Just a brief word on accessories. Sets of strings (I swear by Rotosound) won't leave you much change from £50 (horrors!), but they should last at least a year, and have been known to go up to five years or more. A bottle of surgical spirit is invaluable not for boozing, but cleaning your strings and ministering to your poor suffering blisters. Get the most luxurious case you can afford, the more padded the better, as it will save you from collisions with self closing studio doors and heavy footed clots on trains. Wealthy players have enormous wood and/or fibreglass flightcases. Basses are notoriously fragile when subject to life on the road and many's the nightmare players have had of finding their pride and joy mangled to match-wood by homicidal baggage handlers. So avoid cheap and thin canvas cases which even absorb the rain to an annoying extent.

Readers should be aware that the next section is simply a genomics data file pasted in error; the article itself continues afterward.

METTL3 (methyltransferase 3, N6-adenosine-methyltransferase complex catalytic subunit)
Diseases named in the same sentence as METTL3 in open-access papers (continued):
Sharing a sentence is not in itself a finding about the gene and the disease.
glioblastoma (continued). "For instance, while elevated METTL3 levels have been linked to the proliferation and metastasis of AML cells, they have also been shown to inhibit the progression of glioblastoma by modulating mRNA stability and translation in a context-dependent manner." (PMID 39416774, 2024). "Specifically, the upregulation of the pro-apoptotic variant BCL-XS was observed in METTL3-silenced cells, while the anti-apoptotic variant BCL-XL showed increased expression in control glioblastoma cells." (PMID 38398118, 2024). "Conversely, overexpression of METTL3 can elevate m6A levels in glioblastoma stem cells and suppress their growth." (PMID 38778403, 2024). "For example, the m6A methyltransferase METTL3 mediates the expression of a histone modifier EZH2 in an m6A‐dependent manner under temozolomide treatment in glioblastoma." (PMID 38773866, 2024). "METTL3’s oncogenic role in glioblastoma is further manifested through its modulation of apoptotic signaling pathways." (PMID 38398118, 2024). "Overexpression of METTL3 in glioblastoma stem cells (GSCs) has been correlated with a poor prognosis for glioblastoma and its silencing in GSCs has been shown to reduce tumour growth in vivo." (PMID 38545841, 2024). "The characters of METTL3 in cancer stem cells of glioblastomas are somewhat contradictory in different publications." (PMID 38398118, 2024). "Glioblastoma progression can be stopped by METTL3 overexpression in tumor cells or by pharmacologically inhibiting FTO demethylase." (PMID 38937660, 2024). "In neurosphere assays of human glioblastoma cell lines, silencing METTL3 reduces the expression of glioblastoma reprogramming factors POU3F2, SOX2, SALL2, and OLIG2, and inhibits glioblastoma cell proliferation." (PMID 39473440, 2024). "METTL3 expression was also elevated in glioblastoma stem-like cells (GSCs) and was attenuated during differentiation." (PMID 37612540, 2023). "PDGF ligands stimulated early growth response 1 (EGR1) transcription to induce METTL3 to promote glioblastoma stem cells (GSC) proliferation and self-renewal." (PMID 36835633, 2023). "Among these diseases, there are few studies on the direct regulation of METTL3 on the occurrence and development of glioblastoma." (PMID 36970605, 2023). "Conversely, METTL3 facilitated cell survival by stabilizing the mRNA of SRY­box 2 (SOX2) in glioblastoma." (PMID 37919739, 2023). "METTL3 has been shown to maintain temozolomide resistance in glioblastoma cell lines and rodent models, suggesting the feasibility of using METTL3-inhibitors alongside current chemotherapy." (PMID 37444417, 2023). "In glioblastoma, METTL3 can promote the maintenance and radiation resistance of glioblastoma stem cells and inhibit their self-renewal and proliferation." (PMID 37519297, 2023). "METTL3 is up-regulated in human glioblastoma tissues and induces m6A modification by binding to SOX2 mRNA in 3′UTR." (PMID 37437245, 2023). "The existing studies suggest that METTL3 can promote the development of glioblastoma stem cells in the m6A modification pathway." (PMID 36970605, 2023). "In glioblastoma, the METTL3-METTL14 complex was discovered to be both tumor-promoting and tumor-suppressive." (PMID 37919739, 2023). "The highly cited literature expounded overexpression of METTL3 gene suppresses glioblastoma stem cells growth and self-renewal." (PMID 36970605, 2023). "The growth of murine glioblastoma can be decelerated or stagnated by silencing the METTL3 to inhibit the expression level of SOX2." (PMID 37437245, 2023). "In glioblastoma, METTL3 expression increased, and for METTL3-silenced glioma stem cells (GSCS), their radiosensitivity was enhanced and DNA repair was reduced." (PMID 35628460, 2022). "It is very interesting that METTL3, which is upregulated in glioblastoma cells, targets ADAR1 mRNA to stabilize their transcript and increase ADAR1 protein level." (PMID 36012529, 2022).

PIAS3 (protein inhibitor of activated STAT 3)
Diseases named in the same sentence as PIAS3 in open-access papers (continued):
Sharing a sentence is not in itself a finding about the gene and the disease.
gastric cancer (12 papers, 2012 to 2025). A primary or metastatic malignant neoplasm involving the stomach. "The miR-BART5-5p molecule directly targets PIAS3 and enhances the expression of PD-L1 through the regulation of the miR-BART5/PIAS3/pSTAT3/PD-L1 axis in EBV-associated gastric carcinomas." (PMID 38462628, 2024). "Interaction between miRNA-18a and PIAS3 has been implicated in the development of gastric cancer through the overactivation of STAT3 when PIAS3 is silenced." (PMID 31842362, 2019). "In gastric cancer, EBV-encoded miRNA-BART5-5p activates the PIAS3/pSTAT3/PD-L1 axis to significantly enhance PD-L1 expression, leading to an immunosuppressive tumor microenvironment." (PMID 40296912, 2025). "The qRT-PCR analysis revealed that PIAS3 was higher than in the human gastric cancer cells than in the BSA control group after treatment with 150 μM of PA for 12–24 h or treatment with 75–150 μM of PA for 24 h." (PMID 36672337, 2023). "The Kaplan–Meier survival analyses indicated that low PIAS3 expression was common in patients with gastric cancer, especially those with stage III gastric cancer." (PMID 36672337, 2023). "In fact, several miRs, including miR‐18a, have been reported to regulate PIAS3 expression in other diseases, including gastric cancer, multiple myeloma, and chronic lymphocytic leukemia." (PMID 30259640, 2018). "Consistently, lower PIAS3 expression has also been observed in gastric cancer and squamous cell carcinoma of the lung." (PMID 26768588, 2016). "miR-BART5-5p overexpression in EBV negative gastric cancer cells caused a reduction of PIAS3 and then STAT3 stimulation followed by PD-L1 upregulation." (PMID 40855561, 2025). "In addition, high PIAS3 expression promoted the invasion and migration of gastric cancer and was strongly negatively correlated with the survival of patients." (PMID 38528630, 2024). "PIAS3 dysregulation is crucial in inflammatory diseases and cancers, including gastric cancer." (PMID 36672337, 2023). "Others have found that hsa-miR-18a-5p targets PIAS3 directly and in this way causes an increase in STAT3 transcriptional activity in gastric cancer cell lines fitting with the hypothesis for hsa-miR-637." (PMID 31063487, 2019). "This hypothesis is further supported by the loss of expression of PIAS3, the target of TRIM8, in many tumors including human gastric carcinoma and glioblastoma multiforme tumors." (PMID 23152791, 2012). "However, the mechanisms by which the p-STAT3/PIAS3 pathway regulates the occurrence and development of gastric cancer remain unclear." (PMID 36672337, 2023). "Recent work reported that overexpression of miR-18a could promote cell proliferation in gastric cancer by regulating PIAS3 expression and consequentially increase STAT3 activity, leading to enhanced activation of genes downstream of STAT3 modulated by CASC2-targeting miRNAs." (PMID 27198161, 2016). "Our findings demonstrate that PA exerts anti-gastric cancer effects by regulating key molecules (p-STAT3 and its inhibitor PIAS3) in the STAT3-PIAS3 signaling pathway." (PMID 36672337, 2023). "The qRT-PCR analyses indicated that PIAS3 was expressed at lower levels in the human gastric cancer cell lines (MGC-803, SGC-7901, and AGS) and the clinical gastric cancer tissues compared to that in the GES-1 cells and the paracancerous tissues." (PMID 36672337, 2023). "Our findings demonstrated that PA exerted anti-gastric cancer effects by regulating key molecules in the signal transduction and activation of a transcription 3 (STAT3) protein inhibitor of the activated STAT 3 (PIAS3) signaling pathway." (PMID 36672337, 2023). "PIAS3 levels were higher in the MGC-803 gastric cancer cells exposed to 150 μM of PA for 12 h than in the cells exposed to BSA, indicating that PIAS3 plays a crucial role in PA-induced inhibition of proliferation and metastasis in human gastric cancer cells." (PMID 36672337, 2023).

Get a good bow for your classical playing (known as arco as opposed to pizzicato which means intoxicated — er, sorry, I mean plucking). Cheap and nasty ones fail at the most inopportune times as the bow hair comes undone leaving you seething and inaudible, not to mention looking a total wally.

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Publisher: Making Music - Track Record Publishing Ltd, Nexus Media Ltd.

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Making Music - Jan 1987

Feature by David Etheridge